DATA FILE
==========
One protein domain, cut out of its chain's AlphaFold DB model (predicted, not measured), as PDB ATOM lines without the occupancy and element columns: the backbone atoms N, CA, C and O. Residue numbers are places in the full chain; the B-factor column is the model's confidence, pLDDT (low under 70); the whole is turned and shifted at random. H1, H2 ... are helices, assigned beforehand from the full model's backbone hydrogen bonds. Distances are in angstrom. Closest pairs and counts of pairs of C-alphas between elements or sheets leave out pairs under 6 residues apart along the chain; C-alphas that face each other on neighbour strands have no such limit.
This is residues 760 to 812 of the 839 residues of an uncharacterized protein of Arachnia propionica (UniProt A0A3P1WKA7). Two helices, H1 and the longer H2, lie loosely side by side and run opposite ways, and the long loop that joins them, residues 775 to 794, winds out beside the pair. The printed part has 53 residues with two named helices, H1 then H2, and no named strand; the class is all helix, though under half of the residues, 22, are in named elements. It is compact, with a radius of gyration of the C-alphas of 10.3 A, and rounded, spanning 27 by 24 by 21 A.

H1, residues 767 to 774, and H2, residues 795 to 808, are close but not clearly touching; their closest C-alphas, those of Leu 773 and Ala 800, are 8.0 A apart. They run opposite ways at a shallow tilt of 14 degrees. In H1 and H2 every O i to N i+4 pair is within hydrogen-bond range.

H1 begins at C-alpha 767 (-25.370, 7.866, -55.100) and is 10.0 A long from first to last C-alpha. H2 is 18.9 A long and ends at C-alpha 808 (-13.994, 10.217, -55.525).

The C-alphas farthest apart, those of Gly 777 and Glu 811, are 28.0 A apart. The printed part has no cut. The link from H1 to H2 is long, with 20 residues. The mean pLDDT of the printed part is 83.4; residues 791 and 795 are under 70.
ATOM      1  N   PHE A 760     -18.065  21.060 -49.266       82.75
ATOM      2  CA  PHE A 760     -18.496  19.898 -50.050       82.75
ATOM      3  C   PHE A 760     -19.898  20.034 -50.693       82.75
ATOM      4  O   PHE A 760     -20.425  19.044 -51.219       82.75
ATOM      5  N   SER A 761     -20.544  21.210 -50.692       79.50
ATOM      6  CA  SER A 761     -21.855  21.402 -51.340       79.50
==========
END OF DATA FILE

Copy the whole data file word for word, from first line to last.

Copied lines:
One protein domain, cut out of its chain's AlphaFold DB model (predicted, not measured), as PDB ATOM lines without the occupancy and element columns: the backbone atoms N, CA, C and O. Residue numbers are places in the full chain; the B-factor column is the model's confidence, pLDDT (low under 70); the whole is turned and shifted at random. H1, H2 ... are helices, assigned beforehand from the full model's backbone hydrogen bonds. Distances are in angstrom. Closest pairs and counts of pairs of C-alphas between elements or sheets leave out pairs under 6 residues apart along the chain; C-alphas that face each other on neighbour strands have no such limit.
This is residues 760 to 812 of the 839 residues of an uncharacterized protein of Arachnia propionica (UniProt A0A3P1WKA7). Two helices, H1 and the longer H2, lie loosely side by side and run opposite ways, and the long loop that joins them, residues 775 to 794, winds out beside the pair. The printed part has 53 residues with two named helices, H1 then H2, and no named strand; the class is all helix, though under half of the residues, 22, are in named elements. It is compact, with a radius of gyration of the C-alphas of 10.3 A, and rounded, spanning 27 by 24 by 21 A.

H1, residues 767 to 774, and H2, residues 795 to 808, are close but not clearly touching; their closest C-alphas, those of Leu 773 and Ala 800, are 8.0 A apart. They run opposite ways at a shallow tilt of 14 degrees. In H1 and H2 every O i to N i+4 pair is within hydrogen-bond range.

H1 begins at C-alpha 767 (-25.370, 7.866, -55.100) and is 10.0 A long from first to last C-alpha. H2 is 18.9 A long and ends at C-alpha 808 (-13.994, 10.217, -55.525).

The C-alphas farthest apart, those of Gly 777 and Glu 811, are 28.0 A apart. The printed part has no cut. The link from H1 to H2 is long, with 20 residues. The mean pLDDT of the printed part is 83.4; residues 791 and 795 are under 70.
ATOM      1  N   PHE A 760     -18.065  21.060 -49.266       82.75
ATOM      2  CA  PHE A 760     -18.496  19.898 -50.050       82.75
ATOM      3  C   PHE A 760     -19.898  20.034 -50.693       82.75
ATOM      4  O   PHE A 760     -20.425  19.044 -51.219       82.75
ATOM      5  N   SER A 761     -20.544  21.210 -50.692       79.50
ATOM      6  CA  SER A 761     -21.855  21.402 -51.340       79.50